Miranda Reads's Reviews > Thirteen Reasons Why

Thirteen Reasons Why by Jay Asher
Rate this book
Clear rating

by
71848701
's review

did not like it
bookshelves: 2018-finer-books-club-reading-chall

Wow. What a b*tch.
But...But...Miranda...how can you not love, cherish and worship a suicide book? Hannah was so brave, she dealt with life the best way she could...
Blah, blah, blah.

Are you sitting down?

Good, cause things are about to get ranty.
HUGE MOTHER-EFFING DISCLAIMER:

If you absolutely loved this book or if you think it really helped you through a tough time - I have absolutely no problem with that.

You are completely (and utterly) entitled to your opinion on this novel - just like I'm entitled to hate it with every fiber of my being.
My hatred can be split into four parts: The Message to the Target Audience, Glamorous Suicide, The Absolutely Terrible Excuse for A Main Character and Were you Raped? Sorry, it's Me Time Now.

The Message to the Target Audience - aka just kill yourself.

As an 25-year-old adult, I am able to read this book and take a step back to truly appreciate the full wrath of Hannah.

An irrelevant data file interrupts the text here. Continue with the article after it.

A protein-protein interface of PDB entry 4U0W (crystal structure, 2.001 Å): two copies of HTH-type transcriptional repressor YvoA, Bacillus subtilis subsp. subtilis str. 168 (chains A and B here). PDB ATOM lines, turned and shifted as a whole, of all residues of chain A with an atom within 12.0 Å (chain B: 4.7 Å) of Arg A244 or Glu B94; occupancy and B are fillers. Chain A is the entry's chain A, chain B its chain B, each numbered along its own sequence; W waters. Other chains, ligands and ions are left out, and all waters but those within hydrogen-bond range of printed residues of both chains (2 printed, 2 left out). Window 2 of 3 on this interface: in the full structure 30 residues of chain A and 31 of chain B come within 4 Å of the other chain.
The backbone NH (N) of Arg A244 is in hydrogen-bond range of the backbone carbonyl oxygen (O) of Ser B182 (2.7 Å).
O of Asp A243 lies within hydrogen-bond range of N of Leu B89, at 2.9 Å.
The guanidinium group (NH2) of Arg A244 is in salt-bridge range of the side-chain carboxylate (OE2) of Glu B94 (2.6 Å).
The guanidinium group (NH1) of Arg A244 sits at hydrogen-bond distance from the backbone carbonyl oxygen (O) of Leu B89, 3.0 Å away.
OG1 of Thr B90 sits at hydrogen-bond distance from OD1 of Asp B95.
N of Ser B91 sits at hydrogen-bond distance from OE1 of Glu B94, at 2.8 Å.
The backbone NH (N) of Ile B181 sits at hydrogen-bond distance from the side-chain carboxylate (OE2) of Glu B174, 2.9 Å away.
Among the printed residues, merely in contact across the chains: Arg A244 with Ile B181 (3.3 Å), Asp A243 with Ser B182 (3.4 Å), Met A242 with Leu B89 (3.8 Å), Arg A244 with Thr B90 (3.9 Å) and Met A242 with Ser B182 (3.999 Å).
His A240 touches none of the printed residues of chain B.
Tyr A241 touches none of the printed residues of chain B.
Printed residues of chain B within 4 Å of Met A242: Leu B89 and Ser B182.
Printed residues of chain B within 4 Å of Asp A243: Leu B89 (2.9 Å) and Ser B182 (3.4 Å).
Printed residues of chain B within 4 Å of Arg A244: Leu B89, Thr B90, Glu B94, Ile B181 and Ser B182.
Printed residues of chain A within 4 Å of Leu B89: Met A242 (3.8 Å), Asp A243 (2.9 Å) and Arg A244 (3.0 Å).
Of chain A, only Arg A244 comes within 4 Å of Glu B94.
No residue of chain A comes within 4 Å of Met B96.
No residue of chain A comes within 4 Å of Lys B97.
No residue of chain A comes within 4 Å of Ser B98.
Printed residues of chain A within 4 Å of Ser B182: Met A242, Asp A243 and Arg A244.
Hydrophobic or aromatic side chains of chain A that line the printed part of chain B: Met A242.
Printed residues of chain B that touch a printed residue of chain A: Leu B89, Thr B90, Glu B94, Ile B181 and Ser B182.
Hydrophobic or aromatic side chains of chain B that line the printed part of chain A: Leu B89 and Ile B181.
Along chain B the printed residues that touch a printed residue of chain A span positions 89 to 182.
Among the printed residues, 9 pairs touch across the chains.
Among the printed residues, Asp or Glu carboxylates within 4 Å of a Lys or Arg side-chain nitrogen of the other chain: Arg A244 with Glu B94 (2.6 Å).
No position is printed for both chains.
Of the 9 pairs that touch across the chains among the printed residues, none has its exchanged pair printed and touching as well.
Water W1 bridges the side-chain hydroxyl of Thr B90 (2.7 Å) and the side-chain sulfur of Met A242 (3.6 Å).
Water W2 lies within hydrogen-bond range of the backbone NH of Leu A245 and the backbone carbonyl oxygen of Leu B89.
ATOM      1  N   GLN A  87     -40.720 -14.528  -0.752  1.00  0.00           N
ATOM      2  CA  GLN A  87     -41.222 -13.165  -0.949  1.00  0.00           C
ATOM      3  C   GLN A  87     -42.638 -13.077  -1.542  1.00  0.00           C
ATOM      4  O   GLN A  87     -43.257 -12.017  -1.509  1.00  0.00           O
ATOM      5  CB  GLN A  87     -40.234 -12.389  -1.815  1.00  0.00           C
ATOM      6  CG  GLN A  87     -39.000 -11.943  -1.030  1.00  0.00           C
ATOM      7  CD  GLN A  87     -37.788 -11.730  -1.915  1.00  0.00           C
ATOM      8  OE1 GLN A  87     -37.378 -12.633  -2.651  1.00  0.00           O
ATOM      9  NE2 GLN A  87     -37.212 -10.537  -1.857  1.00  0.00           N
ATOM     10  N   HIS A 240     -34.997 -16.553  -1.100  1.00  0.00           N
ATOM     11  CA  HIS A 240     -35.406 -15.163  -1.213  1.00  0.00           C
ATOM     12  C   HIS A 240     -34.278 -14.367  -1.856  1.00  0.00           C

She's able to absolutely crumble the lives of the bullies, extract sweet revenge on her ex-friends and even get the boy she likes to admit that he really, really likes her.

And how does she do that? By killing herself.

Let me repeat that - she's able to accomplish all her wildest dreams By. Killing. Herself.

And the target audience? Preteens/teens that are already vulnerable. Kids who are already thinking of suicide and are curious to see what happens after.

And how does the author (a grown adult) advise them? Just kill yourself and everything will be better after you die.

I cannot begin to express how furious that made me.

Okay, okay. I will admit that there is another message - one of accepting, embracing and truly caring for your peers before something tragic happens...but, I'd like to remind you, how do we reach this conclusion?

Well, Hannah only had to off herself for this to happen. Kill yourself and the world becomes a better place.

Glamorous Suicide - aka suicide is a wondrous method to bring about change.

This is in a somewhat similar vein to the previous - but did anyone else notice how beautiful and poetical her suicide was?